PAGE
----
Open Letter To ADOT On Proposed Avra Valley I-11

I write in opposition to the proposed I-11 corridors through the Avra Valley in Arizona. Although I now reside in Columbus, Ohio, from 1998 to 2010 my wife and I lived adjacent to the C.A.P. Canal near the North Sandario Road/West Mile Wide Road intersection. During that time, I became familiar with the area and the problems posed by development throughout the Valley. I am particularly familiar with the area from the Tucson Mitigation Corridor south of our neighborhood to the Picture Rocks community to the north, but many of my comments apply to the Avra Valley as a whole. My comments fall into five categories:

  1. Environmental justice.
  2. Cumulative impacts.
  3. Potential for environmental pollution.
  4. Impact on wildlife
  5. Degradation of Saguaro National Park and other resources.

Environmental Justice

From its junction with Ajo Way (Arizona 86) in the south to West Marana Road in the north, Sandario Road provides access to several residential communities. Although there are pockets of relative affluence, for the most part these are low-income communities. Mobile homes are more prevalent than site-built homes, and valuations are considerably lower than average. The area is poorly served by public transportation. The Picture Rocks community, centered on the intersection of North Sandario Road and West Picture Rocks Road, is the highest density area, but even so residential lots are large and the community is spread out. This area has a strong sense of community, with its own community center, schools, and fire department.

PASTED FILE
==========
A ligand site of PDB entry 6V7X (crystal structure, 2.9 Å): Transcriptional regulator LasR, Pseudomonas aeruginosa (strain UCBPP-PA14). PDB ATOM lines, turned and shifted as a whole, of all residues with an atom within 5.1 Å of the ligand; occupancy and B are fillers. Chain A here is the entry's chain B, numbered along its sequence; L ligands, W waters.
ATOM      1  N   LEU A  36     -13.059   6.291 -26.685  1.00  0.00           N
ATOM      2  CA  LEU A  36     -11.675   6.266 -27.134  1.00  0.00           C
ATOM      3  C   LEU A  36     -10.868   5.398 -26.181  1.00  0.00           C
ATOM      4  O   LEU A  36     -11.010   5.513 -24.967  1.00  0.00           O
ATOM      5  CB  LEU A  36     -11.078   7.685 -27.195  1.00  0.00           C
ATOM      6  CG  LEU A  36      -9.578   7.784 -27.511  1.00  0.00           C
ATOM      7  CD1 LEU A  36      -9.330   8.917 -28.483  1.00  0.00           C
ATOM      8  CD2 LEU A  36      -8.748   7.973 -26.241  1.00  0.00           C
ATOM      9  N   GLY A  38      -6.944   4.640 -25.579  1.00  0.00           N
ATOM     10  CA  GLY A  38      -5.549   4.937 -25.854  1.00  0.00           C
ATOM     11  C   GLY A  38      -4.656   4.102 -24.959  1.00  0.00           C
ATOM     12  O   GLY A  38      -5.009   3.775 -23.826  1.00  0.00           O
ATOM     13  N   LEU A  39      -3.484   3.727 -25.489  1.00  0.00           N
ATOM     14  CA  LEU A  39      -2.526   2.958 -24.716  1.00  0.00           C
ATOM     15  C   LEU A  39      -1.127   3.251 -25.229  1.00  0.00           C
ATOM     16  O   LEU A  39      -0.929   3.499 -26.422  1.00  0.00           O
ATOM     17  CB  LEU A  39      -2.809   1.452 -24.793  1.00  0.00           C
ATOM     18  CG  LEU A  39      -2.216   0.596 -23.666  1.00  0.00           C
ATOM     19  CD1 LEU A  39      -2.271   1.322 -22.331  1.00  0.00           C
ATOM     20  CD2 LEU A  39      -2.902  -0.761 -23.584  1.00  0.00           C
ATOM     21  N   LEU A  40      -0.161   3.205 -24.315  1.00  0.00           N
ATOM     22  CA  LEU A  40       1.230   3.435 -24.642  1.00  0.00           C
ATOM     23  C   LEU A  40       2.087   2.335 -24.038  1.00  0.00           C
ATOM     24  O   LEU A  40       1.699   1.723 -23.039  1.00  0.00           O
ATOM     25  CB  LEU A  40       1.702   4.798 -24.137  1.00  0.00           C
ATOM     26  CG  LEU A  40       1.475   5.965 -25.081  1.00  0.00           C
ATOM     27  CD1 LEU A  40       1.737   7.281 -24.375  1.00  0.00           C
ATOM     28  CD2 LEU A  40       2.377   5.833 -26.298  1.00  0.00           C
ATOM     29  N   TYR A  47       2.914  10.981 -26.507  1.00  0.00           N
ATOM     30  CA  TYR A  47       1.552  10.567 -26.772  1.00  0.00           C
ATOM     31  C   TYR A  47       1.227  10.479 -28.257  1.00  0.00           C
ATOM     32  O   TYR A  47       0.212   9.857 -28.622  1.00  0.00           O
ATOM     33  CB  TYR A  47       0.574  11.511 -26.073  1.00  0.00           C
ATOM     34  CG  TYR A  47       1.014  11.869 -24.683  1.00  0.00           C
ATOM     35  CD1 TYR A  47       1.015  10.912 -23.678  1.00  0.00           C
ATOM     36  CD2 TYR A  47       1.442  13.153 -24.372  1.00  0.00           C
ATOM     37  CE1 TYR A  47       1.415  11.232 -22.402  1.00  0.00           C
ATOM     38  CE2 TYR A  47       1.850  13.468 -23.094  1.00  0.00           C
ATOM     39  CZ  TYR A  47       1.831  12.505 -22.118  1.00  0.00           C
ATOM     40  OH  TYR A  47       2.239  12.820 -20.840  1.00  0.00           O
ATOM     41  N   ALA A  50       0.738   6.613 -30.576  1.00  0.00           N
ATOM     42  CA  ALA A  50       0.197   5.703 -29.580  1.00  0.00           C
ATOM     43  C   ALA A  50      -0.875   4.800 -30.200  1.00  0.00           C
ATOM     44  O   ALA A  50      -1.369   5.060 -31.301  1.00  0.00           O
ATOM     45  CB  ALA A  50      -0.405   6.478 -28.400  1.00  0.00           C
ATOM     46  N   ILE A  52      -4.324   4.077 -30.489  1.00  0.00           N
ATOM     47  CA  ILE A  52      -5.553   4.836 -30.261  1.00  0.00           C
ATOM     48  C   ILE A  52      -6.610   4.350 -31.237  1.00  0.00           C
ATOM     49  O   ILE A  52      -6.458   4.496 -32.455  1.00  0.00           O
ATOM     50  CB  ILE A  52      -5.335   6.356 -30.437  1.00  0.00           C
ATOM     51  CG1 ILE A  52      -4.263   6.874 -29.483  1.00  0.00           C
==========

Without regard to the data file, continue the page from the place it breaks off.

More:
Although the poor quality of the corridor maps available on the internet makes a judgment difficult, it seems clear that either of the alternatives through this part of the Avra Valley would have a devastating effect. In the area of Sandario Road from San Joaquin Road to West Mile Wide Road it seems inevitable that a significant number of residences will simply be obliterated by highway construction and the livability of others reduced by noise and air pollution. Areas further to the north are more difficult to judge because of the lack of named streets on the maps, but it seems highly likely that significant parts of the Picture Rocks community will be adversely affected. Homes will be separated from schools, previously quiet neighborhoods will be subject to traffic noises, and air quality will be degraded by diesel exhaust. These impacts will disproportionately and unfairly affect the lives of those whose voices are typically ignored by highway advocates, who never propose highways through affluent communities and for whom the poor are nearly invisible.

Proposed corridors through the Avra Valley do not meet standards of environmental justice.

Cumulative Impacts